One of the harsh realities for us as borrowers is that although federal student loans have more flexibility than a lot of kinds of debt do, they don't take cost of living into account or people who have extraordinary expenses like high medical bills. All they care about is your adjusted gross income. I guess I would say that your option to pay 15 percent or 10 percent of your discretionary income is much better than what people used to have to deal with.
The student-loan scheme is extremely complicated and convoluted and tricky to navigate, even for sophisticated and educated borrowers.
You're telling me I have it better off than people used to have it? That's dark.
Income-based repayment became available in 2009 right after the bottom fell out of the economy. Before that, there was no way you could pay less than the interest that was accruing on your loans every month. Now if someone makes like 40 grand a year, they can pay something like $300 a month, and that is manageable for most people who don't have special circumstances like living in Manhattan—which I guess the policy position is that if you owe that much money, you can't afford to live in Manhattan, period.
What if I have some sort of big windfall at some point, but it's not quite $100,000? Like I win the scratch-off jackpot or get an inheritance from a long-lost aunt. Should I put a big chunk toward the principal, or just keep making the bare minimum payment forever?
If you make payments based on your income for 25 years and there's still a balance remaining, the balance is canceled. There is an end in sight.
See, this is the thing. One of the things that's super frustrating is that the student-loan scheme is extremely complicated and convoluted and tricky to navigate, even for sophisticated and educated borrowers. It is absolutely bizarre in its complication, and it gets more complicated every day. So the best circumstances for someone in a situation like your own is to make payments based on your income for 25 years, expect some cancellation, and then also to be forewarned and prepared that under current law that canceled amount is taxable under income to you.
I feel like this should be common knowledge. Why haven't I read this?
It's too complicated to make for a decent story or decent reading, because it's really detailed in a way that can be really cumbersome. It's just not well understood. I think people tend to frame the questions and the debate in really stark terms. It's more cut and dry from a policy perspective that way, but that's not really the deal.
So was that New York Times op-ed writer a jerk?
There was some conversation within Occupy Wall Street about organizing people to default in mass, which really would be a way of protesting and being activists and sticking your neck out. You don't default on your loans to escape on responsibility or make things better for yourself—in fact, you make things worse for yourself and it's like an act of martyrdom for the cause to draw attention to the high cost of education, which really is the problem.
But he wasn't really making a moralistic argument as much as he was saying, "Having bad credit isn't a big deal." That seems like terrible advice based on what you're telling me.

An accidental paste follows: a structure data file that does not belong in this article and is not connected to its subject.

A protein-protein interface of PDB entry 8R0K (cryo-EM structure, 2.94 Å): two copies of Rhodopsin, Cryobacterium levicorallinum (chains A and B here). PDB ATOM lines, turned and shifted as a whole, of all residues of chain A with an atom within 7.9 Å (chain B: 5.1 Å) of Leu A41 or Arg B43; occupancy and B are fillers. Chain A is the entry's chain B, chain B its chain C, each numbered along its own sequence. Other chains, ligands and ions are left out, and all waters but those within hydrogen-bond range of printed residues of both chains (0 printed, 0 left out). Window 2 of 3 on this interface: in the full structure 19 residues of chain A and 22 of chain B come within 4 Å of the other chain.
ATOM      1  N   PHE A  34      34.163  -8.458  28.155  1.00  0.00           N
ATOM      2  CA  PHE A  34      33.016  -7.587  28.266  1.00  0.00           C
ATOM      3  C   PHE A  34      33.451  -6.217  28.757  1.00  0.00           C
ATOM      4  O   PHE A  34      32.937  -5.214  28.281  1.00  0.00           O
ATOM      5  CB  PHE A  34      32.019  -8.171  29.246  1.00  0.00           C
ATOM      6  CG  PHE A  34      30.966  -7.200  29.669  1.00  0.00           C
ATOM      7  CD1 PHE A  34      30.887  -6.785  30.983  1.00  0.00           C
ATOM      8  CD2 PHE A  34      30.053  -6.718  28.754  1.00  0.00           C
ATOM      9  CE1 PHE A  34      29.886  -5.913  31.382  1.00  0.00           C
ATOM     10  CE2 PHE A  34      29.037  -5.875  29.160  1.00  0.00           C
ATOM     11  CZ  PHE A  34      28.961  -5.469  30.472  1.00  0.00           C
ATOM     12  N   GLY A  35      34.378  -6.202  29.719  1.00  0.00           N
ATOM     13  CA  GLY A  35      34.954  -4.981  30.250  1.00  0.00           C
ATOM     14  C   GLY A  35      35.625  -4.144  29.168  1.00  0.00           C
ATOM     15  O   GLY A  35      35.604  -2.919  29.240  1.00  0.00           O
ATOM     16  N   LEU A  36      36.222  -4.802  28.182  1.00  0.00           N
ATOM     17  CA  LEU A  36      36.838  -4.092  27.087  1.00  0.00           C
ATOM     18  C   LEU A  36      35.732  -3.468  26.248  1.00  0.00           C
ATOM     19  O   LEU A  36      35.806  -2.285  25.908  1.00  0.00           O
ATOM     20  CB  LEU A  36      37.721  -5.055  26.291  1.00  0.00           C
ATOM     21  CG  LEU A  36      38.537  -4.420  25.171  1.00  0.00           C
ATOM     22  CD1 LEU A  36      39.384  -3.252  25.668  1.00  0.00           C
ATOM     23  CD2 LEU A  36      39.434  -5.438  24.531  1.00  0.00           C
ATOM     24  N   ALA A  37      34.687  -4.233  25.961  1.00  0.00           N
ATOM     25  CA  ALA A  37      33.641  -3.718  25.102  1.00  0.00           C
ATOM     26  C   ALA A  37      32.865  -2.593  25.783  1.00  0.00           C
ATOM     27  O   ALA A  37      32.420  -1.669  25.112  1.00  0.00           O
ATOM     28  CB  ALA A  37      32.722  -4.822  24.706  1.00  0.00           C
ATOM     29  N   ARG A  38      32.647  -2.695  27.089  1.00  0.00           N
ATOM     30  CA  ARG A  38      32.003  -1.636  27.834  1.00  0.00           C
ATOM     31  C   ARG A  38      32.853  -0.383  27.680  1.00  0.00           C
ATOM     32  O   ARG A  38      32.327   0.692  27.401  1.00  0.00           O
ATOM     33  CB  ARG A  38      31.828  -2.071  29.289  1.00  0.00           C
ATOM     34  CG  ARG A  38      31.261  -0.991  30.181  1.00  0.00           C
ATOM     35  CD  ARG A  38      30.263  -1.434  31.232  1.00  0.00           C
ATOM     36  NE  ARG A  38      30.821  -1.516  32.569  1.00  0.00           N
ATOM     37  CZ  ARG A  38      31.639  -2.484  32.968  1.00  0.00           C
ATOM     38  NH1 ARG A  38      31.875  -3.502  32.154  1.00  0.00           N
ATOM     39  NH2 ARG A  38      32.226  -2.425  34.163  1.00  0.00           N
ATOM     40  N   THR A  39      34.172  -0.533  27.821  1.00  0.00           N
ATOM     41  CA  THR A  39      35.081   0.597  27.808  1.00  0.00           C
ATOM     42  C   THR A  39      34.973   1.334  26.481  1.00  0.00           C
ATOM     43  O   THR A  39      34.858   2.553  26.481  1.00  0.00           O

It depends on your goals and what you value and what risks you're willing to take. When it comes to federal student loans, they will get their money and never leave you alone. And if you live off the grid or whatever that might be OK with you. But if you're someone who wants to have a more mainstream life financially in terms of being able to do things like qualify for mortgages, you might someday care about that. And I guess what I'm saying is debt to the federal government is not the same as debt to a big bank—which does have limits on their ability to collect. And in the end, it is only money. They're not gonna put you in jail or take your children away, thank God. You can pay or not pay, but I think people should be really informed before they make any such decisions.
What do you suggest to an 18-year-old kid thinking of taking out a loan—don't do it? Go to community college instead?
I would definitely say people should think carefully about how much they can afford and should give strong consideration to the less expensive educational options that meet their needs and goals. I think it's very difficult though to put that on the backs of people who are making these difficult decisions often when they're young.
All the research does continue to show that you're better off having an education than not. If you complete a program and have a degree, you're better off financially. You're more likely to work, you're more likely to be paid well, in spite of the student-loan debt. Obviously the debt diminishes the financial gain, but it does not erase it by far. Most of us would be much worse off without the education and the student loans than we would be with the education and the student loans. Now, of course, if we could have the education without the student loans, we'd be even better off. But that's not an option. If you don't come from a family of wealth, you need to access education somehow if you're going to have any shot at having the best kind of jobs and life. Most people are not Mark Zuckerberg who could do it without education.
But the most expensive education is not necessarily better than less expensive alternatives, and people tend to forget that the student loans permit us to pursue an education that we really can't afford. I think the idea that young people are supposed to be able to weigh that kind of significance—it's foolish to think that they could.
UPDATE 6/10: An earlier version of this article erroneously implied that Freddie Mac was involved in providing student loans. This error has been corrected.